A publication of a patent application from Daimler shows the company is working on a water-cooling system to keep under control tires’ temperature.
Daimler believes tire overheating is a major safety concern, as it may lead to an accelerated degradation of the rubbers that may even cause them to burst. Therefore, it plans to keep the tires cool through a water-cooling system, an invention described by a patent application filed with the UK Intellectual Property Office. The system is designed to collect and store any fluids from the windshield and rear window – which may be rainwater, water from a car wash or melting ice or snow – in a tank and spray it on the tires when they are too hot.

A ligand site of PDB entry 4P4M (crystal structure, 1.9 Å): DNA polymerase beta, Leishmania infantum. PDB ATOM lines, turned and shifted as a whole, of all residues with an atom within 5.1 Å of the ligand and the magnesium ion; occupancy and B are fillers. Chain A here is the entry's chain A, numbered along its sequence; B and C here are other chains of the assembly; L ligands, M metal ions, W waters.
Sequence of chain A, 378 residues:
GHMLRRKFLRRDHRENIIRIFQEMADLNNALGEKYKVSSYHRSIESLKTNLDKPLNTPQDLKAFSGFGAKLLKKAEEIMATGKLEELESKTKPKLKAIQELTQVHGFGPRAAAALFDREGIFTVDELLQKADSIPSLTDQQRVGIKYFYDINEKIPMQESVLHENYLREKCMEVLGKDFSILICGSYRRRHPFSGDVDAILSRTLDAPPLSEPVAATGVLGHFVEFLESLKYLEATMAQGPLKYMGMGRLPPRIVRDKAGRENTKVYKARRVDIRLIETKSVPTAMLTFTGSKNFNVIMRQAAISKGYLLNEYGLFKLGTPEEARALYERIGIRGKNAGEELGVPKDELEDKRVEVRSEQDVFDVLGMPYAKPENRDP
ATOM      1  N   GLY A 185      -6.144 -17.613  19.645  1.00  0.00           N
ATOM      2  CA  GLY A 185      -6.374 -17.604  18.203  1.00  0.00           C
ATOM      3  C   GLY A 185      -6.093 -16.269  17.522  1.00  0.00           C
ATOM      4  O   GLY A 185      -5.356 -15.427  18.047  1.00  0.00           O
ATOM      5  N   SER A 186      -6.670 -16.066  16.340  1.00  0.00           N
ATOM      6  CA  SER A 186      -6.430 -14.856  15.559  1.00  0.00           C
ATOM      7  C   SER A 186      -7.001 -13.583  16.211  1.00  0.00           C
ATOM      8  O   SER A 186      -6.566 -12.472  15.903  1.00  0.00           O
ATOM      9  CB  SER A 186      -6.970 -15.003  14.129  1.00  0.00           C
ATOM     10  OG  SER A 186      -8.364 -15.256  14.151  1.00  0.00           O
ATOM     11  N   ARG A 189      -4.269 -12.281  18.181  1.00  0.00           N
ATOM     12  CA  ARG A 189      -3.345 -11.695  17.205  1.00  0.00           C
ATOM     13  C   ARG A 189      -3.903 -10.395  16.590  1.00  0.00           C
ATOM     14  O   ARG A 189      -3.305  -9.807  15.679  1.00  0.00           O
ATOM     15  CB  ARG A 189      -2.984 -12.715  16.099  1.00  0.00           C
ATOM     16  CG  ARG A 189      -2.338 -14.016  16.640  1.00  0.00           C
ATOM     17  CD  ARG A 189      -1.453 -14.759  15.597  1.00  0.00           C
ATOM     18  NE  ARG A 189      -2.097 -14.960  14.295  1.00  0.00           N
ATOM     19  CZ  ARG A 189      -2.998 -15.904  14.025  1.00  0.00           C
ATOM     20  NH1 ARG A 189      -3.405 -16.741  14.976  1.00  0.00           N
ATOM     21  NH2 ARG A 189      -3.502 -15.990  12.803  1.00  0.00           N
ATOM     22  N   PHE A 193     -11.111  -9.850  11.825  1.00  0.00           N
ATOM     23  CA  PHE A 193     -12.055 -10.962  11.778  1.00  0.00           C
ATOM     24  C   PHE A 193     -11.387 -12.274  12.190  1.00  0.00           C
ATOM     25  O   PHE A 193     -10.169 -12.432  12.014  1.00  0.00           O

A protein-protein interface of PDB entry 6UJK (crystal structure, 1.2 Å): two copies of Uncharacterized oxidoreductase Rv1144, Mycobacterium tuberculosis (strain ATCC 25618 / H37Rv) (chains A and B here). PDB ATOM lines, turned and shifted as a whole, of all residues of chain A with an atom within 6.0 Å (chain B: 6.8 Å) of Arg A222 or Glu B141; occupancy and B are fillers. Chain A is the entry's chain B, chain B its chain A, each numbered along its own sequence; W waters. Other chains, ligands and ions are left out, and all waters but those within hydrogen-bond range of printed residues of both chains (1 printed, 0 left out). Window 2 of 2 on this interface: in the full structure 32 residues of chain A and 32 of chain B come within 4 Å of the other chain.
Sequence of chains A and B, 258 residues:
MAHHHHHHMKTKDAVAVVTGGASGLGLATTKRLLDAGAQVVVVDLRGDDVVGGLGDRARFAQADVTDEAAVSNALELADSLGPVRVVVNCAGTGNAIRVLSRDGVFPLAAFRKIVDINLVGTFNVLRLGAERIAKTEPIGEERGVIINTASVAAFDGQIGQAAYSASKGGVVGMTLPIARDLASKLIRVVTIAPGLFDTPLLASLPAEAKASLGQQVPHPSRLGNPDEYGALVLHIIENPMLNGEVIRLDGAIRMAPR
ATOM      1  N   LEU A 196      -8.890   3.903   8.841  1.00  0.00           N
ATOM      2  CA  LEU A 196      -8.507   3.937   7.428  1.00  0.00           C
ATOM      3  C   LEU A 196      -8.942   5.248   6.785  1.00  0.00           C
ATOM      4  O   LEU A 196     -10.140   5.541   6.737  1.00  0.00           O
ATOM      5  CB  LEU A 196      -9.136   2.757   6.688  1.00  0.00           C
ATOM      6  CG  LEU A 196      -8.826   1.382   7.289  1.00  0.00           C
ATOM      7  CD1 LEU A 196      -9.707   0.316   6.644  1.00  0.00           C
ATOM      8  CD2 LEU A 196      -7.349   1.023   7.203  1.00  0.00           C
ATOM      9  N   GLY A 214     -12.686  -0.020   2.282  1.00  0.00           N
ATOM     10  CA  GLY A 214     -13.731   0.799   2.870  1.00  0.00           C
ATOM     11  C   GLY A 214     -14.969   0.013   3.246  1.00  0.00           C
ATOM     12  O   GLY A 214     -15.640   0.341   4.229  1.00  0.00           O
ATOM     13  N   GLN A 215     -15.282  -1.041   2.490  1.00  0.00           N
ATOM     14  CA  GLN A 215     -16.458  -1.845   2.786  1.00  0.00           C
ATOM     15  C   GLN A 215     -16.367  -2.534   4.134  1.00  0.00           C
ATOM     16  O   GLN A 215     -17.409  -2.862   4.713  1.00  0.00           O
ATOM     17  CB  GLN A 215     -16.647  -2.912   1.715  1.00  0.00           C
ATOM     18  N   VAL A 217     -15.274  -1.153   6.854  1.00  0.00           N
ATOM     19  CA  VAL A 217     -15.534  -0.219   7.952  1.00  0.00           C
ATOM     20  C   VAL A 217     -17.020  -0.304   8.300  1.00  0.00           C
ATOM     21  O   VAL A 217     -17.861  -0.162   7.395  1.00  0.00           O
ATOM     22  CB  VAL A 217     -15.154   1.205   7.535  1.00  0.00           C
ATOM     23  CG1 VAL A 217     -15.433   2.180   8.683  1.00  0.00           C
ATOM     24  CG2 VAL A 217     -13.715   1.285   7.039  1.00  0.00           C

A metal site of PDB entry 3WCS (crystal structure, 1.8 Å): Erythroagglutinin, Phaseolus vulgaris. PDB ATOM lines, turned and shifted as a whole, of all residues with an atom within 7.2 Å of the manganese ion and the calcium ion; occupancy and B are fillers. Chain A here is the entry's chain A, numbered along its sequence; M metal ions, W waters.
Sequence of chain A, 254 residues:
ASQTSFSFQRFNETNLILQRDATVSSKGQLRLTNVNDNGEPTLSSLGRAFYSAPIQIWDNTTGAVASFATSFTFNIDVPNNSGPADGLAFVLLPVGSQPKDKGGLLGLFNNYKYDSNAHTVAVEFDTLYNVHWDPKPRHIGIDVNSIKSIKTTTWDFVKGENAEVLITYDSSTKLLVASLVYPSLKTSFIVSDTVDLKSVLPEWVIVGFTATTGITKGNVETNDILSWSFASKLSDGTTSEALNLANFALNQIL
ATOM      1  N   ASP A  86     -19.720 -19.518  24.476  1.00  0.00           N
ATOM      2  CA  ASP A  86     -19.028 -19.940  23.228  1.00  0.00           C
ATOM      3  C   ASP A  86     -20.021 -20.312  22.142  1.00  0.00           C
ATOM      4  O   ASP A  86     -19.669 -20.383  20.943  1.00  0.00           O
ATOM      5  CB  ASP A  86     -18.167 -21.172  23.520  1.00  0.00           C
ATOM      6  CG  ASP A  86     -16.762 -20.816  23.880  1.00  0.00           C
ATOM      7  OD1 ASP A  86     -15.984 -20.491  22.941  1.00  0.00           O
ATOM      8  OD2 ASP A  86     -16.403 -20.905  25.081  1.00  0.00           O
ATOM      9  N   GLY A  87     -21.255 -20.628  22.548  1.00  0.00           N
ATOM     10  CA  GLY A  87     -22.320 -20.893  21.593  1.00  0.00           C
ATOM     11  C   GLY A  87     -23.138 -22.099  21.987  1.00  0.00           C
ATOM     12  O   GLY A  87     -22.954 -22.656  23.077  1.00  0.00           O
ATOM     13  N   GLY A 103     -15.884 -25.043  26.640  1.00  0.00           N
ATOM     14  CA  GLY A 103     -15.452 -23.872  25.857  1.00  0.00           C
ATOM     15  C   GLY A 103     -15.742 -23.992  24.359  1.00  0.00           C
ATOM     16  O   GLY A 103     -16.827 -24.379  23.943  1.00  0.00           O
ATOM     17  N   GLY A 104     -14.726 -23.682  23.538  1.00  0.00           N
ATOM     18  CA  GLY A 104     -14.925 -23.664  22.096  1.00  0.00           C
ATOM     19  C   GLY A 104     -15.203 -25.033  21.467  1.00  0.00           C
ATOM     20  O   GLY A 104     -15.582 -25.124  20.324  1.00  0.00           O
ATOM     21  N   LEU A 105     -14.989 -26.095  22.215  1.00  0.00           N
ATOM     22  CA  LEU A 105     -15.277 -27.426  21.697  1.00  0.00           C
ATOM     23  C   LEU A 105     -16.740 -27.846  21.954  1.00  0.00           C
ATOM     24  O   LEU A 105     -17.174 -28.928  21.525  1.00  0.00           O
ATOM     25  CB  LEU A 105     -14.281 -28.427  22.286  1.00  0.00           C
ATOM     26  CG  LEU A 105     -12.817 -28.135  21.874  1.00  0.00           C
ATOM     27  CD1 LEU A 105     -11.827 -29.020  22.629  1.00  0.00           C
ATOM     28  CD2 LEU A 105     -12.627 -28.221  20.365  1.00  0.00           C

Sensors are constantly monitoring their temperature and the ambient one, air pressure, suspension parameters and the speed of the car, and if figures are above a predetermined threshold then the “showering” comes in. If it detects rain or drizzle that can naturally cool down the tires, the system does not intervene or, if it does, applies less fluid to the tires.
It is also designed to work and to be efficient during the chilly season. In case of cold ambient temperatures, a bypass valve can be closed and the working fluid or water is then passed through a heat exchanger, transferring the heat from the engine coolant to the fluid. The heated up fluid is then sprayed onto the cold tires in order to remove excess snow or ice on the tires.